Andrzej Oleksa

Andrzej Oleksa
Kazimierz Wielki University in Bydgoszcz · Department of Genetics

PhD

About

50
Publications
15,320
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742
Citations
Introduction
My main interest can be broadly described as ecology and conservation genetics. Currently, I am particularly interested in two research areas: (1) the conservation of native honeybee subspecies and (2) estimating dispersal abilities of organisms of conservation interest.
Additional affiliations
March 2015 - present
Kazimierz Wielki University in Bydgoszcz
Position
  • Associate proffesor
March 2003 - February 2015
Kazimierz Wielki University in Bydgoszcz
Position
  • Professor (Assistant)

Publications

Publications (50)
Article
Full-text available
Several honey bee (Apis mellifera) subspecies are in danger of local extinction because their feral population have almost completely disappeared. An important threat to the feral populations of bees is loss of habitat and loss of woodlands. In many places the only habitat suitable for honey bee nesting are rows of trees along roadsides. We studied...
Article
Full-text available
Northern Poland is inhabited by native Apis mellifera mellifera (AMM) and the non-native A. m. carnica (AMC) which was introduced by beekeepers. However, hybrids between the two subspecies of honey bee are relatively rare. The lower than expected proportion of hybrids is hypothesised to be related to reproductive isolation between AMM and AMC. To v...
Article
Full-text available
Identification of honey bee (Apis mellifera) subspecies is important for their protection. It is also used by queen breeders to maintain some breeding lines. In this study, we compared three methods of subspecies identification based on the following: 17 microsatellite loci, COI-COII mitotypes and geometric morphometrics of forewing venation. The m...
Article
Full-text available
Carniolan honey bees (Apis mellifera carnica) are considered as an indigenous subspecies in Hungary adapted to most of the ecological and climatic conditions in this area. However, during the last decades Hungarian beekeepers have recognized morphological signs of the Italian honey bee (Apis mellifera ligustica). As the natural distribution of the...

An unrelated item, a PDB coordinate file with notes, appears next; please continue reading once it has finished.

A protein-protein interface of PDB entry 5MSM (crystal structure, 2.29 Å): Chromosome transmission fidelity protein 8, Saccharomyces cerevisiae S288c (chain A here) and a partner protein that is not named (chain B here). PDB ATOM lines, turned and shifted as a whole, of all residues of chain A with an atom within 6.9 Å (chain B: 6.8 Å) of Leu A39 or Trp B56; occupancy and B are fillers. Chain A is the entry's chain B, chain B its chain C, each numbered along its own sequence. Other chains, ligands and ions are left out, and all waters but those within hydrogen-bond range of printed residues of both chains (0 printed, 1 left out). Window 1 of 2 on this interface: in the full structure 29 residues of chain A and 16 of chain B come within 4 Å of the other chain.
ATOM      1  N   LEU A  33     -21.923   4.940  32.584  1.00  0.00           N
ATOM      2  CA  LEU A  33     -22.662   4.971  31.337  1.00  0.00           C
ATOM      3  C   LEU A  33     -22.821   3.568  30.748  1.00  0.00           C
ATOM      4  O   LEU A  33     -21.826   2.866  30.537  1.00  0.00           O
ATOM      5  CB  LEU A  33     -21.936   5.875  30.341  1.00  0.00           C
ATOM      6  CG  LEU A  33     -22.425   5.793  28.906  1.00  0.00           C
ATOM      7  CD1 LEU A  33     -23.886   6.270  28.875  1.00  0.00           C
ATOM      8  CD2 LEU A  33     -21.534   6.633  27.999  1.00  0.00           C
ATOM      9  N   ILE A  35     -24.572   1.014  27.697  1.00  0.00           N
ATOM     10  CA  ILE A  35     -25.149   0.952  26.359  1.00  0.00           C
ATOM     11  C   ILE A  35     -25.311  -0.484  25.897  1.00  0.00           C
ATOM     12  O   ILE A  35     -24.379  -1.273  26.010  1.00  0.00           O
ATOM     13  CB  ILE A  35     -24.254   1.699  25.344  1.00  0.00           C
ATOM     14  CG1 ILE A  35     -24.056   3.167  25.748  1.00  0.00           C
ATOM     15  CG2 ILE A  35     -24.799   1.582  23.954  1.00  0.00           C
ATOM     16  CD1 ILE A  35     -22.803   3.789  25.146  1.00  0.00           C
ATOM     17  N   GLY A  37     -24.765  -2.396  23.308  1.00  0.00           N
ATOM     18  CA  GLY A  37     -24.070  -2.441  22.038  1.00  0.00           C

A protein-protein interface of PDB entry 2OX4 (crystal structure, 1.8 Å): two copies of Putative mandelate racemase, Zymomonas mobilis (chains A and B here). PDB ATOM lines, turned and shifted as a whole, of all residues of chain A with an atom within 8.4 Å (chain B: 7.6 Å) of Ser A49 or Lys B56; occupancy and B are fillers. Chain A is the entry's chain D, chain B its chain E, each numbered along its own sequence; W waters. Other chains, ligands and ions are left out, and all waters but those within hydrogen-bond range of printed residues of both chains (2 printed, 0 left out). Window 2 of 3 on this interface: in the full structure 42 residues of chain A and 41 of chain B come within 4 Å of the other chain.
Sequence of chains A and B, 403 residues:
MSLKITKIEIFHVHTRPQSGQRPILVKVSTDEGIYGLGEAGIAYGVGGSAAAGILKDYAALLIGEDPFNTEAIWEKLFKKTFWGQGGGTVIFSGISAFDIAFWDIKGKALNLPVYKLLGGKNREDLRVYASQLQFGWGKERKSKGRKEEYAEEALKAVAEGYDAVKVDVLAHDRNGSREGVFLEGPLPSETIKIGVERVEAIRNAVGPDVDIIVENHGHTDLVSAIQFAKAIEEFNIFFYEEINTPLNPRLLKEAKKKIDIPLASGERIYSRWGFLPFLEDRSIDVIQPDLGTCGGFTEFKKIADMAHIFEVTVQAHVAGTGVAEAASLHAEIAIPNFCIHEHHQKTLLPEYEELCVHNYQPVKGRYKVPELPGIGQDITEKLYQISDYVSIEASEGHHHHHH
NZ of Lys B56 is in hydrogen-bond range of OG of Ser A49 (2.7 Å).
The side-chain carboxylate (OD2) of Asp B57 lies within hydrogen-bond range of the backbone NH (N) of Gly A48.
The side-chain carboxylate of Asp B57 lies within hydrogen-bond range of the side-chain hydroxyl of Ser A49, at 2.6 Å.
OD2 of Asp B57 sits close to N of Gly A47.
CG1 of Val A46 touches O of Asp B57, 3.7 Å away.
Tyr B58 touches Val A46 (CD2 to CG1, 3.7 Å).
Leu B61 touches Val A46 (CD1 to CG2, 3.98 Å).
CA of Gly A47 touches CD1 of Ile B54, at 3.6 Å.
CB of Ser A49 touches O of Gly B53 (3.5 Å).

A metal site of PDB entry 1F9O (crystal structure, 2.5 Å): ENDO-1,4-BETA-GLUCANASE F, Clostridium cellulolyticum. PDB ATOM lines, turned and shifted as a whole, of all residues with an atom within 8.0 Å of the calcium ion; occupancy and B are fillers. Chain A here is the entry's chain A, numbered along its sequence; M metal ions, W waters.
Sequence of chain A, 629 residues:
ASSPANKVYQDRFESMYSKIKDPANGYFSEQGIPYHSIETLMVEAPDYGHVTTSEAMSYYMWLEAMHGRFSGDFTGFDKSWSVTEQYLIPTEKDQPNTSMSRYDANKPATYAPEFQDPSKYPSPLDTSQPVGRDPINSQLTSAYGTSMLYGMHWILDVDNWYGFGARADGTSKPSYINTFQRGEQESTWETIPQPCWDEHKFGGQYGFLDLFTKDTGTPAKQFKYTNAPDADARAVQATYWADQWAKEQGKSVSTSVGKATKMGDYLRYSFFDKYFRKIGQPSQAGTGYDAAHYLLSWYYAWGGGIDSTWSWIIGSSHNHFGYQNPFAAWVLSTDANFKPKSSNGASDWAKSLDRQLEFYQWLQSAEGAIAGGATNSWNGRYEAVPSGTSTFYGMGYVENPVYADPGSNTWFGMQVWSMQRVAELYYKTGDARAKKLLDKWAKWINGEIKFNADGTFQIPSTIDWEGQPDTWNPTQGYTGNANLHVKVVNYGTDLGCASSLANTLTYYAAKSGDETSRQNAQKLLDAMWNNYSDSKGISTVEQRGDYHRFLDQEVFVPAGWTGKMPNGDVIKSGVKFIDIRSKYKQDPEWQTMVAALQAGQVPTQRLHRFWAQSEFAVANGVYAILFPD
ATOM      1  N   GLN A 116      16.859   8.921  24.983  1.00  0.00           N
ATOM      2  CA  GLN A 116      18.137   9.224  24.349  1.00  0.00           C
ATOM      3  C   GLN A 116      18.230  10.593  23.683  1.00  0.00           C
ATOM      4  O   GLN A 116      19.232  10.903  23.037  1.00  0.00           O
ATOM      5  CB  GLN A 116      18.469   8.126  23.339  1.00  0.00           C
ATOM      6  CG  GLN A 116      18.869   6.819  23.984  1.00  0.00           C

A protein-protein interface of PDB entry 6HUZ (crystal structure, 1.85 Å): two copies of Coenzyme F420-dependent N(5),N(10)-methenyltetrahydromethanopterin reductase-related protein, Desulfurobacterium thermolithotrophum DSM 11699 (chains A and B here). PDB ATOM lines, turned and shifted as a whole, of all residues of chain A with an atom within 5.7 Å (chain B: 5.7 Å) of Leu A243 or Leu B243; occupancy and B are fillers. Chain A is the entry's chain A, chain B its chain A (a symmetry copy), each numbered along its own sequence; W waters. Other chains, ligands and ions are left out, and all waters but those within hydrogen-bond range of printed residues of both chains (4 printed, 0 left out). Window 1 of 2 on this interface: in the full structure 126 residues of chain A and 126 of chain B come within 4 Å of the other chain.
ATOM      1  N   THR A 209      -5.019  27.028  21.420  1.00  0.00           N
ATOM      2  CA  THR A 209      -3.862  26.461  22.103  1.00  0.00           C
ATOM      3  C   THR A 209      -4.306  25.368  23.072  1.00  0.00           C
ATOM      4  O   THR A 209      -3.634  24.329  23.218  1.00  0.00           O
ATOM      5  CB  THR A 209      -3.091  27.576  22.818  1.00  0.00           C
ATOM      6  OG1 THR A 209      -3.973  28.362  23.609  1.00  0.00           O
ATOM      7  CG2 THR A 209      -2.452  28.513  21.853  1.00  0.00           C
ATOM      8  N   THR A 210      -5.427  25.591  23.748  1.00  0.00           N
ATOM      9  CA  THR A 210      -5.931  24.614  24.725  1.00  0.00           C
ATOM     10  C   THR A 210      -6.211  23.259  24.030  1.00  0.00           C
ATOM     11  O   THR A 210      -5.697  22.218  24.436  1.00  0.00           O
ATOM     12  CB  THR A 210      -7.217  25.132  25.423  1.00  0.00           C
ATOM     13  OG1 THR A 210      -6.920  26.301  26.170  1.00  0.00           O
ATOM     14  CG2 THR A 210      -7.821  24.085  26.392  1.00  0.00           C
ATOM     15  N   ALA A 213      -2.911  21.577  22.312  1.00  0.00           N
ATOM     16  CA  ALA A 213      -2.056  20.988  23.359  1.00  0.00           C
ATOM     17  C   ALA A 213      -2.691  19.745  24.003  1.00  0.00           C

Article
Full-text available
In Europe, protecting the genetic diversity of Apis mellifera is usually perceived in the context of limiting the spread of the evolutionary C-lineage within the original range of the M-lineage. However, due to climate change and large-scale ongoing movement of breeding individuals, the expansion of bees from the African A-lineage could represent a...
Article
Full-text available
In Morocco, there are two well-recognised honey bee (Apis mellifera L.) subspecies: A. m. intermissa in the north and A. m. sahariensis in the south-east. The latter subspecies is found in the arid and semiarid climates of the Sahara Desert. In this study, we used honey bees from four areas of south-eastern Morocco which are, to some degree, isolat...
Article
Full-text available
Socioeconomic interests and beekeeper preferences have often taken precedence over the conservation of locally native honey bee subspecies, leading to the predominance of admixture populations in human-dominated areas. To assess the genetic diversity of contemporary managed Serbian honey bee colonies, we used 14 microsatellite loci and analyzed 237...
Book
Full-text available
Wydawać by się mogło, że ochrona owadów niemających bezpośredniego znaczenia dla człowieka nie ma większego sensu, a generuje jedynie problemy poprzez narzucenie ograniczeń na szeroko pojęty rozwój gospodarczy. Tymczasem przyglądając się nieco bliżej temu zagadnieniu można zrozumieć głęboką potrzebę tego działania i możliwość pogodzenia interesów o...
Article
Full-text available
Obtaining biological material for DNA extraction is often challenging in organisms of conservation interest. Non-invasive sampling (i.e., sampling without injuring or disturbing an animal) is preferred as it carries no risk to the population’s survival. Here, we tested the possibility of using the body remains left by bird predators for microsatell...
Article
Individual differences in male reproductive success drive genetic drift and natural selection, altering genetic variation and phenotypic trait distributions in future generations. Therefore, identifying the determinants of reproductive success is important for understanding the ecology and evolution of plants. Here, based on the spatially‐explicit...
Article
Full-text available
During the Last Glacial Maximum in the northern Hemisphere, expanding ice sheets forced a large number of plants, including trees, to retreat from their primary distribution areas. Many host-associated herbivores migrated along with their host plants. Long-lasting geographic isolation between glacial refugia could have been led to the allopatric sp...
Article
Full-text available